Date of Award

6-1994

Degree Name

Doctor of Education

Department

Educational Leadership, Research and Technology

First Advisor

Dr. Uldis Smidchens

Second Advisor

Dr. Shirley Van Hoeven

Third Advisor

Dr. David Cowden

Abstract

This dissertation examined the “fit of school and Me” from at-risk students’ perspectives. The purpose of the study was to gain insight into at-risk students’ views on what school elements were necessary and helpful in their achieving success, in their seeing hope, and in their choosing to remain in school.

Promising practices of affective/nurturing and cognitive/learning gleaned from the literature review of success producing school components were examined within the context of most favorite and least favorite classrooms during focus group interviews with junior high school and senior high school at-risk and non-at-risk students. Students were asked to compare and contrast those classroom settings to identify promising practices which contributed to their school success. Personal surveys were used for students to identify their most desired classroom elements and their valued evidences of success.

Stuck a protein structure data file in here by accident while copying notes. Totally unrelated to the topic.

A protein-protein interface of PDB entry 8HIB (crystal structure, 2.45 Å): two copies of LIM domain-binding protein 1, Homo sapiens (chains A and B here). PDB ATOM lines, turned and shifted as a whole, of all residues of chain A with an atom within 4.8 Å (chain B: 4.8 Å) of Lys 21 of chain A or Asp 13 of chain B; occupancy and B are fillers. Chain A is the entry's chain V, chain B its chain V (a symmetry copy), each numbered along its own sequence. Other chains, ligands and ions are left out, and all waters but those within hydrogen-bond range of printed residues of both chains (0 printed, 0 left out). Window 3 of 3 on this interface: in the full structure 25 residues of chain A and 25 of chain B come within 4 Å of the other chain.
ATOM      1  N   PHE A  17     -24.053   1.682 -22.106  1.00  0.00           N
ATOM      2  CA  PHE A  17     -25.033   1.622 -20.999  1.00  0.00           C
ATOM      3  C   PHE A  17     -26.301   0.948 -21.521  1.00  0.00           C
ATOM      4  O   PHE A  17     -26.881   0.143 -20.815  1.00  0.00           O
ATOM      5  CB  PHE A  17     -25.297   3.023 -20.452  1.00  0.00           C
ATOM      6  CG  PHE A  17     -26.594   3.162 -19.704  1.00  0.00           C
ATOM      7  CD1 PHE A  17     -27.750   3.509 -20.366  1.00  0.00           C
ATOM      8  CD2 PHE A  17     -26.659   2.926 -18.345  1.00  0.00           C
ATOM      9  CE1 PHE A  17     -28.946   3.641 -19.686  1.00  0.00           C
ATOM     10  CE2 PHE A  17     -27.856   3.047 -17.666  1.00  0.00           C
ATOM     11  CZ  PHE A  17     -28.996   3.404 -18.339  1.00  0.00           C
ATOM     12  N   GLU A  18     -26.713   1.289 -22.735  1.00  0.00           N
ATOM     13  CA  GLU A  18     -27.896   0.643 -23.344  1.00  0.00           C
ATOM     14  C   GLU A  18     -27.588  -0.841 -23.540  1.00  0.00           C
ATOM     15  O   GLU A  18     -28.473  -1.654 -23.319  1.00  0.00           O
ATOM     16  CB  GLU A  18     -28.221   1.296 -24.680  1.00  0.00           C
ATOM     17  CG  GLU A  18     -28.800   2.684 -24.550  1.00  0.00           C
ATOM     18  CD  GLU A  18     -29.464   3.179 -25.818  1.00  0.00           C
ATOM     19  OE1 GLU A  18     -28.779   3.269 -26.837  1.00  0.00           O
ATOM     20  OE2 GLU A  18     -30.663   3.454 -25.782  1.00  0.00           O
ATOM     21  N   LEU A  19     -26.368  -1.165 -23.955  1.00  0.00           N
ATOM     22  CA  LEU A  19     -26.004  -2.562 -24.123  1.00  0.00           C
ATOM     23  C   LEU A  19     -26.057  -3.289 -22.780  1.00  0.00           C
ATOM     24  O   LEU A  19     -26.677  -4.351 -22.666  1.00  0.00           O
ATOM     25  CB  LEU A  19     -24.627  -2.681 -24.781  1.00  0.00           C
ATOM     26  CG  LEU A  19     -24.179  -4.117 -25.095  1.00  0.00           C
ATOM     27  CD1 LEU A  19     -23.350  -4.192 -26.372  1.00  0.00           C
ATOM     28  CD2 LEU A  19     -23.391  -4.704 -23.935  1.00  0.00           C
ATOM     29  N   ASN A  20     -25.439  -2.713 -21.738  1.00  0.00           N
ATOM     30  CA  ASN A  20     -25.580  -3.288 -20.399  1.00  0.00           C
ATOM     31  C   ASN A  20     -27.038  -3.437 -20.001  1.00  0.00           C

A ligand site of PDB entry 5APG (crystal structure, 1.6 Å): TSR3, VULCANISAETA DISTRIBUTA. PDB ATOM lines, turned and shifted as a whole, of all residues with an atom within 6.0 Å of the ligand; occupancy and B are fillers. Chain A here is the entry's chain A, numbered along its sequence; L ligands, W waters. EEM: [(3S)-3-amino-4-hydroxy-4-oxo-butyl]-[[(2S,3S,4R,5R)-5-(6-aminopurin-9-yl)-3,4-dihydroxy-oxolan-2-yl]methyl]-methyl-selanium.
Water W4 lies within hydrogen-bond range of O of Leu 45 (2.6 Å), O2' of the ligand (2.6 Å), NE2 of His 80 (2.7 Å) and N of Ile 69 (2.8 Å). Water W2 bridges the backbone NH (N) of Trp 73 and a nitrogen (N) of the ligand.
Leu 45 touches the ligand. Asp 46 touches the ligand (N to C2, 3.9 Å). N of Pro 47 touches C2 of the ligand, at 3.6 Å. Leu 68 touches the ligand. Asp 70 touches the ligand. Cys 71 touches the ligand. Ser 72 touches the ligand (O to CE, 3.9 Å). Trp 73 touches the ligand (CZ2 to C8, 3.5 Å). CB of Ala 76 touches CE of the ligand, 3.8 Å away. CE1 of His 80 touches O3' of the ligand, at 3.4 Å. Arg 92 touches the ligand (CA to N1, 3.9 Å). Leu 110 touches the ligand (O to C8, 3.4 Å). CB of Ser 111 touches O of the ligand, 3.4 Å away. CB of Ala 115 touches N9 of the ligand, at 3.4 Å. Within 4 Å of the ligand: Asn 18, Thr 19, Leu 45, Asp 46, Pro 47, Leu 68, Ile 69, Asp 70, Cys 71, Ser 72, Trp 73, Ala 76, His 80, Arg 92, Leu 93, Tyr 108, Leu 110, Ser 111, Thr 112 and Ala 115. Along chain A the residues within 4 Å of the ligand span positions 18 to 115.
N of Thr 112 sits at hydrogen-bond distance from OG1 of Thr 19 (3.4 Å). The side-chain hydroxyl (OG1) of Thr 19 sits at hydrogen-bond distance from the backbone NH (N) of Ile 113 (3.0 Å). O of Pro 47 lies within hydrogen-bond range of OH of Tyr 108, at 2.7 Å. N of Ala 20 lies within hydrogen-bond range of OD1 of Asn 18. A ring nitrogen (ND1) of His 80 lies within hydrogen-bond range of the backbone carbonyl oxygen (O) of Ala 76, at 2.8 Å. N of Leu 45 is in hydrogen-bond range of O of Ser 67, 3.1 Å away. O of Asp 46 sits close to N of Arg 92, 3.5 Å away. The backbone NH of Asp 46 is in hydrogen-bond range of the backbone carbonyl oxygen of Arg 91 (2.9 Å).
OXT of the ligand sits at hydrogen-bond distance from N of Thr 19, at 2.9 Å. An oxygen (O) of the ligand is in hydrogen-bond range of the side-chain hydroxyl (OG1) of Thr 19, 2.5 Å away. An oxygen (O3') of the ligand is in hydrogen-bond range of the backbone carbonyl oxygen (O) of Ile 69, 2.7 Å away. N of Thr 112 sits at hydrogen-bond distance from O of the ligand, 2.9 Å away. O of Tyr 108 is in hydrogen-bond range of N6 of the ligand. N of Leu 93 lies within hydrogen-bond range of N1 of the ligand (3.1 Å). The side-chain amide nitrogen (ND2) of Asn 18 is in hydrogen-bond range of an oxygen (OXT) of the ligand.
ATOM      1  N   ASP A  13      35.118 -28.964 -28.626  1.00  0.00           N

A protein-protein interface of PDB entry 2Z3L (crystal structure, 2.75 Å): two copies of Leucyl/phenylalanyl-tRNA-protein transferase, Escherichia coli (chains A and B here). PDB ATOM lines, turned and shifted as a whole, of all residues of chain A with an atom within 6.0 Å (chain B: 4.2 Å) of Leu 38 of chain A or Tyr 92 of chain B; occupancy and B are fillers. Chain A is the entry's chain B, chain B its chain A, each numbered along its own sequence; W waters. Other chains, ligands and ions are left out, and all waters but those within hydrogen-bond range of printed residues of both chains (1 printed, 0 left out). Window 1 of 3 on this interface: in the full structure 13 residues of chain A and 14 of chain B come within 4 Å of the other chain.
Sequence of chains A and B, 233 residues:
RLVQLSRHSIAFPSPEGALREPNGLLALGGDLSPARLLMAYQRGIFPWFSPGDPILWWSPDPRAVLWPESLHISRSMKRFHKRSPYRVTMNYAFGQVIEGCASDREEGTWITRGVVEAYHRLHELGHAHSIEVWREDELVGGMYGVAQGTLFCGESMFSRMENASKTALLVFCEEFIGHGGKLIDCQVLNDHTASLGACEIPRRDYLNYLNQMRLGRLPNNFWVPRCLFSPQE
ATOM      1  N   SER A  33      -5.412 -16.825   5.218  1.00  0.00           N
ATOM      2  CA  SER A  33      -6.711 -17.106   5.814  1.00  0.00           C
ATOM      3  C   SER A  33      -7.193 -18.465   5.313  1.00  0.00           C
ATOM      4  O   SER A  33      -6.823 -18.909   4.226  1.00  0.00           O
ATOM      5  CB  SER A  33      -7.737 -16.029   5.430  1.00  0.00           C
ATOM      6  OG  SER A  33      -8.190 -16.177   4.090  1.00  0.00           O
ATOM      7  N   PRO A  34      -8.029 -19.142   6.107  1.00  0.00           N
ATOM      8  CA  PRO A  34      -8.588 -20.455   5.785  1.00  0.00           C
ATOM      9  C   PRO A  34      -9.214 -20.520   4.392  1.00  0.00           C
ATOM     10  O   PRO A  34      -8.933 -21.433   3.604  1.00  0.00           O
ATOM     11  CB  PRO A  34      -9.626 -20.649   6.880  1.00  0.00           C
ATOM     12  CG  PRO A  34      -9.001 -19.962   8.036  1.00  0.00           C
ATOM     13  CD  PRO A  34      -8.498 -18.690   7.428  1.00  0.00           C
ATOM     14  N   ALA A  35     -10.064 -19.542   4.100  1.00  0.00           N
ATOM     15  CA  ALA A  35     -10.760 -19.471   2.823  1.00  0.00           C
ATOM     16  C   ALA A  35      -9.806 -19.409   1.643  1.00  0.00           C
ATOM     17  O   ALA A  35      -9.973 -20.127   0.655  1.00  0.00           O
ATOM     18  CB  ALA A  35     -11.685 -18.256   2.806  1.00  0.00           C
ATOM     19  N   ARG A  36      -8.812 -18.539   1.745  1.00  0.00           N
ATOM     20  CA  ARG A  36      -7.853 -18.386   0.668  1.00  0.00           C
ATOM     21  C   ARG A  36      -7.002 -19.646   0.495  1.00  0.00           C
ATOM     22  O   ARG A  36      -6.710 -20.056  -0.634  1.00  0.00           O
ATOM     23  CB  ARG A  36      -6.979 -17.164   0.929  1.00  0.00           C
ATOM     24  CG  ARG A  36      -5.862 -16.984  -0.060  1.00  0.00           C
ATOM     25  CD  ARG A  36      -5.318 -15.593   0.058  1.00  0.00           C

Focus group interviews were video-taped and scripted, then the content was analyzed using categories of nurturing (the teacher liking me, having time for me and using caring practices) and learning (mastery learning, knowing how to do school, teacher expectations, communication of success, progress, cooperative learning, problem solving, conflict management, and experiential learning). Hypotheses of differences between at-risk and non-at-risk were tested.

Comparison of at-risk and non-at-risk students’ perceptions resulted in conclusions about at-risk students’ views on necessary and helpful components for school success. At-risk students required relational components of the teacher liking me. They benefited from teacher-directed learning, strategies for how to do school, processing time, experiential and multisensory learning, and relevance of learning to their immediate worlds. At-risk students valued the same evidences of success as non at- risk students did, but at-risk students needed more support (advocacy and cheerleading) to be successful. All findings led to the conclusion that all components of school, that is, teaching, processing and interacting, must be infused with nurturing to assist at-risk students in perceiving hope for school success.

Access Setting

Dissertation-Open Access

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